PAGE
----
Trump to un­veil pro­pos­al to re­duce prices on doc­tor-ad­min­is­tered drugs as midterms loom

Days away from a con­tentious midterm elec­tion bat­tle, the Trump ad­min­is­tra­tion is once again at­tempt­ing to throw its weight at ex­or­bi­tant drug prices, a hot but­ton is­sue the pres­i­dent has long ral­lied against but has so far done lit­tle about.

DC-based POLITI­CO re­port­ed last night that Trump is set to un­veil a pro­pos­al that would make sweep­ing changes to how Medicare pays for some drugs in a speech to the HHS on Thurs­day af­ter­noon, which some see as a ploy to dis­tract away from the Re­pub­li­can agen­da to over­haul Oba­macare.

The scourge of high drug prices has been met with ire on both sides of the aisle, with De­moc­rats lash­ing out at their GOP coun­ter­parts for not us­ing their con­trol of both Con­gress and the ex­ec­u­tive branch to com­pel changes to the free­wheel­ing fash­ion the in­dus­try op­er­ates on drug prices.  While on the cam­paign trail, both Hillary Clin­ton and Trump chas­tised drug­mak­ers for their pric­ing be­hav­ior and made pledges to hold the in­dus­try ac­count­able. And af­ter cap­tur­ing the pres­i­den­cy, Trump sus­tained his at­tack on the in­dus­try stan­dard of price hikes, pro­claim­ing drug­mak­ers were “get­ting away with mur­der.” In May, Trump an­nounced that drug com­pa­nies would make “mas­sive” price cuts with­in two weeks — none which ma­te­ri­al­ized. An analy­sis of brand­ed pre­scrip­tion drugs, re­leased by the As­so­ci­at­ed Press last month, found that for all in­tents and pur­pos­es it’s been busi­ness as usu­al for drug­mak­ers, with price hikes con­tin­u­ing to out­strip cuts. The on­ly sil­ver lin­ing is that the num­ber of in­creas­es has di­min­ished some­what, and are not as steep as in past years, the AP not­ed.

The mul­ti-pronged pro­pos­al that still needs re­fine­ment and pas­sage through the fed­er­al rule-mak­ing dock­et was sent to the White House last month, and is ex­pect­ed to save Medicare $17 bil­lion over five years, and shave the cost of cer­tain drugs by up to 30 per­cent, ac­cord­ing to POLITI­CO. The plan in­tends to uti­lize Medicare’s in­no­va­tion cen­ter to ne­go­ti­ate the prices for some drugs that are di­rect­ly ad­min­is­tered by doc­tors — not pre­scrip­tions pur­chased by pa­tients at phar­ma­cies — in a bid to keep them on par with low­er prices paid by oth­er na­tions, ac­cord­ing to the re­port.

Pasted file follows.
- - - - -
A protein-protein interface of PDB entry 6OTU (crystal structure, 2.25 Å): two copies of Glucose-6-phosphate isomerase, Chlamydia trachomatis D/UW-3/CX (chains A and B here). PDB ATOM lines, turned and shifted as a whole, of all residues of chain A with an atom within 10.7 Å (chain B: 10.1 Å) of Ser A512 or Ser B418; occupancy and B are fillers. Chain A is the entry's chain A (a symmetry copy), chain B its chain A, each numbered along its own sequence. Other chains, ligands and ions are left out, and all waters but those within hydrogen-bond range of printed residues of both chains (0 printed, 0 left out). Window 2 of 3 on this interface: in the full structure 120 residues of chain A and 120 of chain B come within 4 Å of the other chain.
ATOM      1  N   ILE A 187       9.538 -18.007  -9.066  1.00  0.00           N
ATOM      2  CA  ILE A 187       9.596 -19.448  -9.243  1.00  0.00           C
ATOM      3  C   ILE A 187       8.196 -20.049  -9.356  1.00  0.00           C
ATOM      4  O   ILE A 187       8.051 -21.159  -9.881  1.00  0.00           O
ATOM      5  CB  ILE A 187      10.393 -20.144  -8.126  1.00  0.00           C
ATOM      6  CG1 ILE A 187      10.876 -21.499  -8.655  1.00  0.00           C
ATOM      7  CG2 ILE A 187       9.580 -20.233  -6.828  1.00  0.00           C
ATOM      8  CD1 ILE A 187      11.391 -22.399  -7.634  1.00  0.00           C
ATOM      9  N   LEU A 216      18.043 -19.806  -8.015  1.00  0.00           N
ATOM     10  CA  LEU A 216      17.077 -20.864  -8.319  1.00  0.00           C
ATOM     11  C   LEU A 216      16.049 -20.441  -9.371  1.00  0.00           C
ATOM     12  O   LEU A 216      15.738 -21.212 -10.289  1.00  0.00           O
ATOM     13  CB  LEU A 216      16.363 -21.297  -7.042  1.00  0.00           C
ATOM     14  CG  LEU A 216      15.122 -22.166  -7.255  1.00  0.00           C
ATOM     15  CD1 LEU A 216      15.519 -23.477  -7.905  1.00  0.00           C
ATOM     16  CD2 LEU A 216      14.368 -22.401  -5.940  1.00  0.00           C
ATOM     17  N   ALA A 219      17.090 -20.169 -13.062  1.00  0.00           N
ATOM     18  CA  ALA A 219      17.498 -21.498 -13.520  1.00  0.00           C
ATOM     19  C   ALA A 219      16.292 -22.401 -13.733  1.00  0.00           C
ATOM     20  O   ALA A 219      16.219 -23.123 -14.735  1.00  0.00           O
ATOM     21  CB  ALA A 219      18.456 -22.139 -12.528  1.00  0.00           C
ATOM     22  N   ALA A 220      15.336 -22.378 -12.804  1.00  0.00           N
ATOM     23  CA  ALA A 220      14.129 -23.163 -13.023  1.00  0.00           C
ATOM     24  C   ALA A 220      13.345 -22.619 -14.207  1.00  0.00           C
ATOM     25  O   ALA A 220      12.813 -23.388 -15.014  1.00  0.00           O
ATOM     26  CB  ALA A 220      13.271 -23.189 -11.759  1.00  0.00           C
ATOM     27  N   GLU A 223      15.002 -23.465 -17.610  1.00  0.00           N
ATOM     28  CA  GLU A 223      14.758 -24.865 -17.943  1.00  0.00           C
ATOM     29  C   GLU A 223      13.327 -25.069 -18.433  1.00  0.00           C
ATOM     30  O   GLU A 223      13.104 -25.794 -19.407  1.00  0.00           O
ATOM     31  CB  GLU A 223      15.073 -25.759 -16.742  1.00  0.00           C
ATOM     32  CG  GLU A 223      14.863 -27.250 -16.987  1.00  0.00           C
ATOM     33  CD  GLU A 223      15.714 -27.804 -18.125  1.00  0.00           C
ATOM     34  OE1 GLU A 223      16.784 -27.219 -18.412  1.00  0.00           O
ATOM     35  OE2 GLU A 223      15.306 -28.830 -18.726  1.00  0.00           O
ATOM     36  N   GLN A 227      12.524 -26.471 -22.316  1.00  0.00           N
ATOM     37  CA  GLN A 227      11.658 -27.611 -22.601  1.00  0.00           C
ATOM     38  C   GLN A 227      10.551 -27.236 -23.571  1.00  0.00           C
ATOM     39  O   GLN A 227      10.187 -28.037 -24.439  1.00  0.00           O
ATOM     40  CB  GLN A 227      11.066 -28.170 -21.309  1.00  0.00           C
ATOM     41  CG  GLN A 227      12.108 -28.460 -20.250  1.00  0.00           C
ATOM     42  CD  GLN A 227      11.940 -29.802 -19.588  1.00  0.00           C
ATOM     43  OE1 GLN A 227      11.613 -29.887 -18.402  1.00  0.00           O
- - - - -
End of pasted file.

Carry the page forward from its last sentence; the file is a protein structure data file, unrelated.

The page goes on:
The pro­pos­al will al­so out­line an “in­ter­na­tion­al pric­ing in­dex,” in which Amer­i­can drug prices would be bench­marked against 16 oth­er na­tions — such as Cana­da, Czech Re­pub­lic, Fin­land, France, Ger­many, Japan, Spain, Swe­den and the Unit­ed King­dom — where tar­get drug prices are col­lec­tive­ly 44 per­cent low­er. Prices would slow­ly be low­ered to in­ter­na­tion­al lev­els over five years. How­ev­er, this part of the pro­pos­al may run in­to trou­ble as many drug­mak­ers aren’t par­tic­u­lar­ly forth­com­ing about the prices they set­tle on for their drugs fol­low­ing ne­go­ti­a­tions with for­eign gov­ern­ments.

An­oth­er part of the new plan in­cludes let­ting pri­vate sec­tor ven­dors ne­go­ti­ate with drug­mak­ers, akin to how health in­sur­ers ne­go­ti­ate prices in Medicare’s part D pro­gram. Medicare would test this ap­proach for cer­tain ex­pen­sive drugs in cer­tain ge­o­graph­ic ar­eas, where par­tic­i­pa­tion would be manda­to­ry for physi­cians and hos­pi­tals. In ad­di­tion, of­fi­cials in­tend to amend the in­cen­tive doc­tors have to pre­scribe ex­pen­sive drugs. Amend­ing that sys­tem to a flat fee, in con­trast to a per­cent­age, could com­pel doc­tors to use the most ef­fec­tive rather than the most ex­pen­sive treat­ments, POLITI­CO said.

In 2016, Pres­i­dent Oba­ma at­tempts to af­fect change in­to the way physi­cian-ad­min­is­tered drugs were paid for fiz­zled out af­ter be­ing thwart­ed by De­moc­rats and Re­pub­li­cans alike, not to men­tion doc­tors, hos­pi­tals and the über-con­nect­ed drug lob­by. De­spite Trump’s sus­tained brava­do, his lat­est pro­pos­al may suf­fer a sim­i­lar fate.

The speech, Trump’s first ad­dress to the health de­part­ment, is ex­pect­ed at 2 pm. It fol­lows some mod­est, al­beit in­di­rect, suc­cess­es for the ad­min­is­tra­tion in push­ing back at the phar­ma­ceu­ti­cal in­dus­try.  This month an HHS pro­pos­al re­quir­ing drug­mak­ers to re­veal prices in their TV ads came to the fore, in ad­di­tion to the pas­sage of a law ban­ning gag-claus­es, which pre­vent phar­ma­cists from in­form­ing cus­tomers when it’s cheap­er to pay in cash for a drug in­stead of us­ing in­sur­ance, as STAT not­ed.

BiTE® Plat­form and the Evo­lu­tion To­ward Off-The-Shelf Im­muno-On­col­o­gy Ap­proach­es

Despite rapid advances in the field of immuno-oncology that have transformed the cancer treatment landscape, many cancer patients are still left behind.1,2 Not every person has access to innovative therapies designed specifically to treat his or her disease. Many currently available immuno-oncology-based approaches and chemotherapies have brought long-term benefits to some patients — but many patients still need other therapeutic options.3

Is a pow­er­house Mer­ck team prepar­ing to leap past Roche — and leave Gilead and Bris­tol My­ers be­hind — in the race to TIG­IT dom­i­na­tion?

Roche caused quite a stir at ASCO with its first look at some positive — but not so impressive — data for their combination of Tecentriq with their anti-TIGIT drug tiragolumab. But some analysts believe that Merck is positioned to make a bid — soon — for the lead in the race to a second-wave combo immuno-oncology approach with its own ambitious early-stage program tied to a dominant Keytruda.